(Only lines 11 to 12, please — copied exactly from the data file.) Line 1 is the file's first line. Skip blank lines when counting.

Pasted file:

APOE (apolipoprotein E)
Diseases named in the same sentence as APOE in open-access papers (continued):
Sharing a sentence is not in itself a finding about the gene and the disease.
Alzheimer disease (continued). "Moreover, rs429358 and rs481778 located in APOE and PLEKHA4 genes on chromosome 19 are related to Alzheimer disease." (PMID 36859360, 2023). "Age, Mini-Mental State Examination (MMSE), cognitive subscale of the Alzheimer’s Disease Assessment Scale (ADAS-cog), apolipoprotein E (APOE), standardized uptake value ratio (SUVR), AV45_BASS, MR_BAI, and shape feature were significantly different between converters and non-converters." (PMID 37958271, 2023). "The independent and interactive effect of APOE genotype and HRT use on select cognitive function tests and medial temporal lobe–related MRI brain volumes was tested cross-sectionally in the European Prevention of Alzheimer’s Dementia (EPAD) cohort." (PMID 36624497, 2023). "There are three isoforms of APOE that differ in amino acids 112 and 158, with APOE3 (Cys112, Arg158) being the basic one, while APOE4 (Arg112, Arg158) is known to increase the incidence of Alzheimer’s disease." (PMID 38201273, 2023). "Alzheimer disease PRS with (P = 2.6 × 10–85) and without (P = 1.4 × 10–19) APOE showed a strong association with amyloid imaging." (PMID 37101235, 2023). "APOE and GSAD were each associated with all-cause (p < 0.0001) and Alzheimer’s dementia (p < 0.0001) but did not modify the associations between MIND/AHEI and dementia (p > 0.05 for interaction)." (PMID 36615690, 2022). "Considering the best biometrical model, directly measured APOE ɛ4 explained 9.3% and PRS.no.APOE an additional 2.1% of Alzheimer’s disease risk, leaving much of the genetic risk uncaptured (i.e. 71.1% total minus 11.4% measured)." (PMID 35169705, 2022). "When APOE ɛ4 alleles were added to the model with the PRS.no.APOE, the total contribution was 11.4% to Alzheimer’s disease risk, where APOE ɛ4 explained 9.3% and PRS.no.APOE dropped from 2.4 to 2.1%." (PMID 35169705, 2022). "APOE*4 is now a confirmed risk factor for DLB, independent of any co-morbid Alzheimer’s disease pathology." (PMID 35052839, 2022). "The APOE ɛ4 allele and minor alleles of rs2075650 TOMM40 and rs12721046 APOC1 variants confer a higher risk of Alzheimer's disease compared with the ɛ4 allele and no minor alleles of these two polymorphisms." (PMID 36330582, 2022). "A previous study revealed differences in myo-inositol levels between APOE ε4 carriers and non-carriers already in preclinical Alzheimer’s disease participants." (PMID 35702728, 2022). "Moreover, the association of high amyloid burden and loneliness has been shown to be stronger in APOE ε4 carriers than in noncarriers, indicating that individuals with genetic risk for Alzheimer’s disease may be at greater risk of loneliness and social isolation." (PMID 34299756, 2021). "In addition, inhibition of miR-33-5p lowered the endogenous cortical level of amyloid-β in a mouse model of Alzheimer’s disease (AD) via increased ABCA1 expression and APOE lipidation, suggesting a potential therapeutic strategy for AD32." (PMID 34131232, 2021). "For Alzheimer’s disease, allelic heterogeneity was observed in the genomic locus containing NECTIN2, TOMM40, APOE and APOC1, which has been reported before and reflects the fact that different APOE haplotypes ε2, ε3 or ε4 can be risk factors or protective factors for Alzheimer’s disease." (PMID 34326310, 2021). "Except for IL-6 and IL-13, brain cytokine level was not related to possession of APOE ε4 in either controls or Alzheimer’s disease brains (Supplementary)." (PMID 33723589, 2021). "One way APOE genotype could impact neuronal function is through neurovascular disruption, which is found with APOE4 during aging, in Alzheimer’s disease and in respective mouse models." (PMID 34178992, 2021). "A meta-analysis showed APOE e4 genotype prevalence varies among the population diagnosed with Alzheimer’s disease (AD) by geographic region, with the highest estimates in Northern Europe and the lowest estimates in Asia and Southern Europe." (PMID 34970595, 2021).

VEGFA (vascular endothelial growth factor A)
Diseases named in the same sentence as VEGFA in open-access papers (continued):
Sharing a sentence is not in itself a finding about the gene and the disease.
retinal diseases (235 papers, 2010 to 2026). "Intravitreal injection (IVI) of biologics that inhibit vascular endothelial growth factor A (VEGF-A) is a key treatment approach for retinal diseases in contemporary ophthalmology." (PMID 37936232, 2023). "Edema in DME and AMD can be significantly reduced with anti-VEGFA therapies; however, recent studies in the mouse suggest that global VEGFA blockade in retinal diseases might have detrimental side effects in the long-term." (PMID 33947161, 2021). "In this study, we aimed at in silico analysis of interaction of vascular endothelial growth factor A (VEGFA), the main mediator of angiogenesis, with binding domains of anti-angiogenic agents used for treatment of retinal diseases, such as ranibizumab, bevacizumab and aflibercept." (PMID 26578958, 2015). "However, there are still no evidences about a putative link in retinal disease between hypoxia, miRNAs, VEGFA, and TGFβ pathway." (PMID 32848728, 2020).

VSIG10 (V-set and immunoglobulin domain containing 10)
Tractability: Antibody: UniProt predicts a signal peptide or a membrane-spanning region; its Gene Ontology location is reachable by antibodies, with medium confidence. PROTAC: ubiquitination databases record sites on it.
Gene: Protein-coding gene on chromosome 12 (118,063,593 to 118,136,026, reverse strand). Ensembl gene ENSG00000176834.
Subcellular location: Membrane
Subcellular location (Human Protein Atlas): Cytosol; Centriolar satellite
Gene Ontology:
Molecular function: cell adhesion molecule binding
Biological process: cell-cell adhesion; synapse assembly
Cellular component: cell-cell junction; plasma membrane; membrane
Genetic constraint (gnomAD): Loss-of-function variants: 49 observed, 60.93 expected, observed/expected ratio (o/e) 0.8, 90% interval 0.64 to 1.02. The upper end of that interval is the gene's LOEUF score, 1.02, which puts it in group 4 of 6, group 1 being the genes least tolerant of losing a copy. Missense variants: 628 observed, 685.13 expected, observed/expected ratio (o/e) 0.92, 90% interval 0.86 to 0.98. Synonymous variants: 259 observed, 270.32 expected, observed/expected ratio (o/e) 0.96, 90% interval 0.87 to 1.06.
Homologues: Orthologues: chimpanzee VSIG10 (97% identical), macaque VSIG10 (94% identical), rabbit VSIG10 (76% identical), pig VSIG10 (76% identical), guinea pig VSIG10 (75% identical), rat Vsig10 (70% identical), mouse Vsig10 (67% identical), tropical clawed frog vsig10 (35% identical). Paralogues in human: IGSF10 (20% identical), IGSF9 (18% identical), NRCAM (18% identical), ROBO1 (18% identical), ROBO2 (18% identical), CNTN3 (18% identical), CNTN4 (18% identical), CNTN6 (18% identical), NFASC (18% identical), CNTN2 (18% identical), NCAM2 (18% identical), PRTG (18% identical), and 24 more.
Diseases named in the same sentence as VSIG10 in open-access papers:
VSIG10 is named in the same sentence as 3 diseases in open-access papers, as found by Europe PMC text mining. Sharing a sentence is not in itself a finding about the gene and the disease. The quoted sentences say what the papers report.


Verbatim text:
Gene: Protein-coding gene on chromosome 12 (118,063,593 to 118,136,026, reverse strand). Ensembl gene ENSG00000176834.
Subcellular location: Membrane